Participants mentioned the following reasons to involve family in their treatment and recovery process: so that their family members understand them, catharsis (letting out their experiences), healing their children, and getting support from the family.
Women expressed that the opportunity to communicate during family sessions would allow the family to understand and know them better. One participant mentioned:
When I went to court my mom was there. I hugged my mom and I whispered in her ear, I said, “I would love for you to come to family therapy so you could get to know me because you don’t really know me.”
Participants mentioned that family therapy can provide a venue to express feelings and experiences to family members that they usually do not feel able to discuss. One participant mentioned explained:
It [family therapy] would help because there’s so much happening in families …You know, they say “whatever happens in the family stays in the family” but families need to be able to sit around, and talk, and communicate with each other, you know, and tell how you feel. I believe that’s how families need to do.
These women also see the incorporation of family as a healing experience for their children. Women felt that involving their children in the recovery process would positively impact their family relationships because the children can see their change and regain trust in them as mothers. One woman said:
Addiction is a disease, but I want her to know that it’s an ongoing thing, that recovery is an ongoing process …. She knows [about my addiction], she just don’t want me to turn my back on her and go out and use again. Like she told me, she wants her mother back, and it really hurts to hear your kid say that…
In relation to gaining support from their families, several times women described that they felt ashamed about their past behavior. They feel that family therapy was positive for their lives and could help them to show their families that they have changed and that family support is crucial in the recovery process. A woman said:
I just want them [family] to notice that I have done this to prove a point to them that I can change, that I can stay sober… I want her [my daughter] to know that it’s a disease… and I want her [my daughter] to be involved to know people can get help, and people can change, and I don’t want her to go down the wrong path you know, and use drugs.
4.3.2. Cautions/Barriers Regarding Involving Family
Despite unanimously positive attitudes towards family therapy, some of the women described some cautions/barriers associated with family therapy. Some women were afraid that this type of therapy would cause conflict because it would disclose secrets that they had with other family members [i.e. their addiction]. For example one explained:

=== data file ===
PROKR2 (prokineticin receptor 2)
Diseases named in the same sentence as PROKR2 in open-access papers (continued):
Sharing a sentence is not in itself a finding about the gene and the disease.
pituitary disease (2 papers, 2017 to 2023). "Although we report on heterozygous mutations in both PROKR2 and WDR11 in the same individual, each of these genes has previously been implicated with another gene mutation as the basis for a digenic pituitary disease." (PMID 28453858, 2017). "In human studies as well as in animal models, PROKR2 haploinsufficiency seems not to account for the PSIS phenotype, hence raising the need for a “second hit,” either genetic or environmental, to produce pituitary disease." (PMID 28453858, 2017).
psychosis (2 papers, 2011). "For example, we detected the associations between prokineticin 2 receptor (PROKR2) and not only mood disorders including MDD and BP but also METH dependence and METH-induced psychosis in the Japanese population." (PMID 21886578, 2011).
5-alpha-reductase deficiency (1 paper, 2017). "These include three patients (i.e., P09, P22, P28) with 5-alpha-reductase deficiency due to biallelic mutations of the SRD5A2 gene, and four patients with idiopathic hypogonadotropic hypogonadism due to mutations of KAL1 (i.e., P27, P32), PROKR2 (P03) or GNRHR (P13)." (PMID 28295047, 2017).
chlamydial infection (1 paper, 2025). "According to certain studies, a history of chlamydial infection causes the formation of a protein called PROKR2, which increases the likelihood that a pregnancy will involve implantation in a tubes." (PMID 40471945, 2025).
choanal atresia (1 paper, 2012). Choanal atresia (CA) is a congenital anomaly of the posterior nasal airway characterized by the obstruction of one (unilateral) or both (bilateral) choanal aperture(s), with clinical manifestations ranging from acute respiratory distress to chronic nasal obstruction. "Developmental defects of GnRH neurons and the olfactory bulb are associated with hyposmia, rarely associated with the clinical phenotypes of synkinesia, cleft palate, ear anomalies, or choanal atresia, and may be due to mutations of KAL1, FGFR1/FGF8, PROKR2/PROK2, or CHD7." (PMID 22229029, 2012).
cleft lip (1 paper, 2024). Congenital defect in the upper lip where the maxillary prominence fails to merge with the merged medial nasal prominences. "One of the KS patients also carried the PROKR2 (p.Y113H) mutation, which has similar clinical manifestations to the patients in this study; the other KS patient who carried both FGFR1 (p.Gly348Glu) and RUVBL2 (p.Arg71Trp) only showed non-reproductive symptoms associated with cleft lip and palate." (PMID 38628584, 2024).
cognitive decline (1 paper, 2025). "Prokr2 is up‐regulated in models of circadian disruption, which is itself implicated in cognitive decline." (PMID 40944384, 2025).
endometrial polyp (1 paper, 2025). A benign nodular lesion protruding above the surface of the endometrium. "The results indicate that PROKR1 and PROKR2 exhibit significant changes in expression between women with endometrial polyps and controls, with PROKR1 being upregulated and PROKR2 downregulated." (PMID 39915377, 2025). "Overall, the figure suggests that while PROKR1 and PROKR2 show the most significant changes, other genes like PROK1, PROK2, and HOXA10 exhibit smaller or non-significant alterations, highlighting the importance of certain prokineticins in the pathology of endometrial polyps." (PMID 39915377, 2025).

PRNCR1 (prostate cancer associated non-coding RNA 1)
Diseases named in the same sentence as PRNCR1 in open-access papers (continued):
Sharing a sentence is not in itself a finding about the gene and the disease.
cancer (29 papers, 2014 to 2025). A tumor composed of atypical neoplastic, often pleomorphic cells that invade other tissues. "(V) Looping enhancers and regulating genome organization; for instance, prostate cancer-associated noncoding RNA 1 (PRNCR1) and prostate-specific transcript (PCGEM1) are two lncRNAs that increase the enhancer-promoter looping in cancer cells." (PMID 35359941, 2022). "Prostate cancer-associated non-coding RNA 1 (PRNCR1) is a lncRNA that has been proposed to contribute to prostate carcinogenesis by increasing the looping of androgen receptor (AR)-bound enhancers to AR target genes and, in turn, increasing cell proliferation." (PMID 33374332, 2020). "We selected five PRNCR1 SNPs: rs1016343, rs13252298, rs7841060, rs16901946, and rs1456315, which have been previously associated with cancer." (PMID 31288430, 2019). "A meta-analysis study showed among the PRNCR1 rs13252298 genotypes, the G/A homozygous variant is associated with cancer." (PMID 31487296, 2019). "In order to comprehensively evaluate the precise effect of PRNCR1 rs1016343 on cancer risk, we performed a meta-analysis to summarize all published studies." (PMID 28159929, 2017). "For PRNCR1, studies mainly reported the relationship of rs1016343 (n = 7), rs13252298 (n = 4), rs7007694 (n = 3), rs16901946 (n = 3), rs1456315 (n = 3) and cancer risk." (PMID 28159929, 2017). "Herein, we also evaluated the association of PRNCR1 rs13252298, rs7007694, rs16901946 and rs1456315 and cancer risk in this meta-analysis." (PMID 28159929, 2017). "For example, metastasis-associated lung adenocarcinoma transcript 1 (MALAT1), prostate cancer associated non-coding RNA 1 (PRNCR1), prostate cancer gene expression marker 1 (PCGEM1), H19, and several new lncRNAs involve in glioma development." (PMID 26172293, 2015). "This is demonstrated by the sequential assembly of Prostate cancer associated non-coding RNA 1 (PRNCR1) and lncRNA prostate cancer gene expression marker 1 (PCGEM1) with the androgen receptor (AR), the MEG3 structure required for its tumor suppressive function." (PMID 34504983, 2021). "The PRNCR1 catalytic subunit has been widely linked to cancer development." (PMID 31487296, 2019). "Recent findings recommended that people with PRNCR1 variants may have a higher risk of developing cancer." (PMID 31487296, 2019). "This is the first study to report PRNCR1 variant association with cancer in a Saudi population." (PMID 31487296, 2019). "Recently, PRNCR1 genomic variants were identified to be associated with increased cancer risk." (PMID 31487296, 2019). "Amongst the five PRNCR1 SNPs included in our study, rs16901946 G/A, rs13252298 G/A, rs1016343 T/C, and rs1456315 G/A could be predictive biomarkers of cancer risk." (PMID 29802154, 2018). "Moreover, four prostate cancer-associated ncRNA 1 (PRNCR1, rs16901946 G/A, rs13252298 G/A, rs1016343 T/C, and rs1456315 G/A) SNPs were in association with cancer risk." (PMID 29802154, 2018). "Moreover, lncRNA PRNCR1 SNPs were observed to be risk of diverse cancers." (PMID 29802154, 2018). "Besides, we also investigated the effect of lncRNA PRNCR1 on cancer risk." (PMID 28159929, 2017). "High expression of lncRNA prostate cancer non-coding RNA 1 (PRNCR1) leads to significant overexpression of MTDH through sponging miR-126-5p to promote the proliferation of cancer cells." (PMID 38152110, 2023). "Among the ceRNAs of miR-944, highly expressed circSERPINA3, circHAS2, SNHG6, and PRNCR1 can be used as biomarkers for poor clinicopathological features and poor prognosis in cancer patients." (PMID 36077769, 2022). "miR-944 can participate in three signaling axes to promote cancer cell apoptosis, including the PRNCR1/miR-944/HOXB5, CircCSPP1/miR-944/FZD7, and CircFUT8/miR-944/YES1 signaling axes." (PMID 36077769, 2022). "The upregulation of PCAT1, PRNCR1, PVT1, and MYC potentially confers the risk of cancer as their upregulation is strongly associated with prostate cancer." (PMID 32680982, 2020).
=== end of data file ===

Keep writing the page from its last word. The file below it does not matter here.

I do not like to lie, but to avoid pain to my mother, do you understand? [because she] with so much wishful thought, sacrifice, so much love [raised me], it is not that I do not want to include her but I would be shameful because it would very hard for her to believe that her daughter, a good girl was a drug addict.
In other cases, women described some barriers in involving their family and friends in their recovery. Several women felt judged by some of their relatives and did not feel able to discuss their substance problems with them. In other cases, women did not want to involve people who use substances. A woman shared the following thought:
Yes, for example, my family here ... they do not accept [substance abuse problems]. In my country, you know, becoming alcoholics and drug addicts, is something very wrong, very, very, bad, very shameful…My family will not ever participate in a program, I mean, in fact they never have come here….
4.3.3. Logistical Issues for Involving Family
Women mentioned logistical aspects that were important for the family therapy. They were willing to receive family therapy in a place that was comfortable for them, which could be at either their homes or therapy centers. Some women felt that family therapy at home was convenient and they they would like to have this opportunity, so all the family can participate. One woman said:
Yeah. And if I can’t come, my family couldn’t come to them, [if] a counselor [come to us], then there would be no excuse. If they can come to us there is no excuse so that those that didn’t participate it would be for their own self-esteem and I mean of course I will have to try and get them involved but if they really choose not to get involved then I could really look at it as they are lost as we would be relying on two wonderful people or many others.
Women also talked about who they wanted to involve in the family therapy. They were willing to involve their children, parents, other family members, counselors and other people who work in the recovery centers, and people receiving treatment. Women expressed the view that a counselor or therapist could help them discuss things that were both important for them and their families and that they were unprepared to discuss or confront with their families without a mediator. One woman said: